Random House knuckled under on Agency ebooks

It finally happened. The one hold out among the Big 6 publishers finally decided to go along with the pack. Random House will adopt agency pricing for ebooks for ebooks sold in the US starting on the first of March. Bleh. This was not the trend I wanted to see. I was hoping everyone would go the other way, and stop screwing over the customers. Here's the comlete statement from Random House:

“Random House, Inc. is adopting the agency model for e-book sales in the United States effective March 1, 2011. Going forward, Random House will set consumer prices for the e-books we publish, and we will provide retailers with a commission for each sale. There are no changes to our terms of sale for physical books.

“The agency model guarantees a higher margin for retailers than did our previous sales terms. We are making this change both as an investment in the successful digital transition of our existing partners and in order to give us the opportunity to forge new retail relationships.

“We are looking forward to continuing to work with all our retail partners – both digital and physical — on our joint mission to connect our authors with as many readers as possible, in whatever format they prefer.”

About Nate Hoffelder (11390 Articles)
Nate Hoffelder is the founder and editor of The Digital Reader: "I've been into reading ebooks since forever, but I only got my first ereader in July 2007. Everything quickly spiraled out of control from there. Before I started this blog in January 2010 I covered ebooks, ebook readers, and digital publishing for about 2 years as a part of MobileRead Forums. It's a great community, and being a member is a joy. But I thought I could make something out of how I covered the news for MobileRead, so I started this blog."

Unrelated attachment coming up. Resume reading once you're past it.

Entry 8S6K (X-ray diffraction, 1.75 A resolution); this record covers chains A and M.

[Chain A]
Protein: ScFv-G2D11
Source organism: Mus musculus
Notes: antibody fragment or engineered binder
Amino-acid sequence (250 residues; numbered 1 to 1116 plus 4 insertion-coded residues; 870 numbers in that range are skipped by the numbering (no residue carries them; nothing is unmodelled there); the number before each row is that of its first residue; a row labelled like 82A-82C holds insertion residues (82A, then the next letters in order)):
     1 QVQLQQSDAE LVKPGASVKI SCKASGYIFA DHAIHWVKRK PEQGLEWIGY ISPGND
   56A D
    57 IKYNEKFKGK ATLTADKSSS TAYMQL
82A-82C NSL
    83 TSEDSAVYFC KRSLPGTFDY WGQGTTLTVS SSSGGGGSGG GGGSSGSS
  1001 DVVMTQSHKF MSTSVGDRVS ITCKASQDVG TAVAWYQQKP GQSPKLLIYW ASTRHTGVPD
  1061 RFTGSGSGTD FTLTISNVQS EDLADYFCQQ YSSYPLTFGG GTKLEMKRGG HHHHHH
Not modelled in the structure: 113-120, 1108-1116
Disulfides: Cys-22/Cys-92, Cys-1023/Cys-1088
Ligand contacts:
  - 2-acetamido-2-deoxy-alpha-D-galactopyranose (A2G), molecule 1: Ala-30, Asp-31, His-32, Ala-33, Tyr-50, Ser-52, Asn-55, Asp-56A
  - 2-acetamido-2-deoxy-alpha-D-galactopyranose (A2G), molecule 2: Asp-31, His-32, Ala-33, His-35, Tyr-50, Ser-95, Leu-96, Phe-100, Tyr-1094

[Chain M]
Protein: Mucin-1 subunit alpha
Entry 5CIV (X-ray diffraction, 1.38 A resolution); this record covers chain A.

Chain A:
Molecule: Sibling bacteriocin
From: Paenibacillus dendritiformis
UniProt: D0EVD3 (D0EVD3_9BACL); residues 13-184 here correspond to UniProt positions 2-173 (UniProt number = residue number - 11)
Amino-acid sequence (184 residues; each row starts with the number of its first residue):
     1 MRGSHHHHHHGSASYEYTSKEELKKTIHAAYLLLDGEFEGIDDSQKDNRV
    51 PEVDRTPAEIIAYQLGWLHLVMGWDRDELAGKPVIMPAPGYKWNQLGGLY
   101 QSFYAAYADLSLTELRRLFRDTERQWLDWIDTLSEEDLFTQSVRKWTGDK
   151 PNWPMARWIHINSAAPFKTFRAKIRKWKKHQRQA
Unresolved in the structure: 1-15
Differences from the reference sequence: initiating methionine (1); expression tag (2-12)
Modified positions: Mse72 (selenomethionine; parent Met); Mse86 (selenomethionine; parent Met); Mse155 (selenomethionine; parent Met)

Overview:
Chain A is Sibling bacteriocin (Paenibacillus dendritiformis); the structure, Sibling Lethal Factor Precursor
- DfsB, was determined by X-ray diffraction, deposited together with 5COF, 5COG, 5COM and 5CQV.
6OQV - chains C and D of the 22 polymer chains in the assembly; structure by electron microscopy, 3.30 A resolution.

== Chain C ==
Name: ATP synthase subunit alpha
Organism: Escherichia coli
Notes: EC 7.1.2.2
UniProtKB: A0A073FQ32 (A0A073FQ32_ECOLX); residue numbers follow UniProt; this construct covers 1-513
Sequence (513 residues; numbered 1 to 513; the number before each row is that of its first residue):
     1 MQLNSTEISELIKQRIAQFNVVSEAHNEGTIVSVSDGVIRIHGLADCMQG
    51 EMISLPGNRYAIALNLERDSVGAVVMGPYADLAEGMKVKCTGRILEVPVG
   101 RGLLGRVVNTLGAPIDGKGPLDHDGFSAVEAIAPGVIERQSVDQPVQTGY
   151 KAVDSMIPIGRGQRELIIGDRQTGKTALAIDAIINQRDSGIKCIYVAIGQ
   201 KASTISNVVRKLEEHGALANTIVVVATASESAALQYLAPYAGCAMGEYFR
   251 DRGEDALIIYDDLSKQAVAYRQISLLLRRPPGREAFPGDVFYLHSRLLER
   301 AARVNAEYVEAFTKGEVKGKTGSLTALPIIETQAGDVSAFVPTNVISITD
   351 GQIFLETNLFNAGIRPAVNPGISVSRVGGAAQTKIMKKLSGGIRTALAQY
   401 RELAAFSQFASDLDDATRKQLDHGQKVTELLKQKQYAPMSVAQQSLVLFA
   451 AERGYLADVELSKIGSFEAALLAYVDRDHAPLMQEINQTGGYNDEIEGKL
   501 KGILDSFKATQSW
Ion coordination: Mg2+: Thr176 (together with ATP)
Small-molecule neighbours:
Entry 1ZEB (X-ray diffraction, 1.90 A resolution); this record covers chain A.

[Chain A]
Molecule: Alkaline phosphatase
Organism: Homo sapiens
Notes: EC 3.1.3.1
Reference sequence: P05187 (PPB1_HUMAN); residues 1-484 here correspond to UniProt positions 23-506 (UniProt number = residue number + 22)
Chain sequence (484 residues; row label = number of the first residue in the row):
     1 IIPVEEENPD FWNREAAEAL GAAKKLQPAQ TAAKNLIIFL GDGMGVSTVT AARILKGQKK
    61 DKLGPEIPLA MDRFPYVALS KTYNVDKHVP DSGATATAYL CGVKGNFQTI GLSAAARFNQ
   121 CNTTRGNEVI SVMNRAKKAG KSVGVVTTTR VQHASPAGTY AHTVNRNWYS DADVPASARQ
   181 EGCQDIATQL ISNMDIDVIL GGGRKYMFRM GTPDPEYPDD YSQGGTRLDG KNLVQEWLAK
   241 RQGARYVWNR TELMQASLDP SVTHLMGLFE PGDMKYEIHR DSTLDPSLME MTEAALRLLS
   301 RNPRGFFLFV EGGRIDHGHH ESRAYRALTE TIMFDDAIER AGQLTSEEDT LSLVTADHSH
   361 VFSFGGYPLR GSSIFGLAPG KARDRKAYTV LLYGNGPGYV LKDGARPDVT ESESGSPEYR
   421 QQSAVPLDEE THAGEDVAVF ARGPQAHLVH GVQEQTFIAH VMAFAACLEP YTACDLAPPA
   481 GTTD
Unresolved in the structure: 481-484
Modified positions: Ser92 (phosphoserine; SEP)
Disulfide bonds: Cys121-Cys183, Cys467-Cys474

4 Comments on Random House knuckled under on Agency ebooks

  1. I’ve said before that there is virtually no chance of publishers letting go of the agency model. Guess Random House decided they had squeezed all advantage out of their strategy of freeriding.

    Also with the possible departure of all other ebookstores from iOS they need to get into the iBookstore.

  2. I am guessinga big part of the reason RH did this was because they want to be in the iBookstore and this was the only way. I think they are assuming that iBooks may soon be the only real ebook app on the iPad.

  3. There goes all my discounted books I get to buy from Kobo when they have 30% of specials like last weekend.

  4. Any idea if this affects Canada? I only see USA mentioned.

3 Trackbacks & Pingbacks

  1. E-Book Pricing and Access (and the Implications for Schools and Libraries) | Hack Education
  2. What To Look for at Tomorrow’s iPad 2 Event | JetLib News
  3. What To Look for at Tomorrow’s iPad 2 Event | iPhone Greece

Leave a comment

Your email address will not be published.


*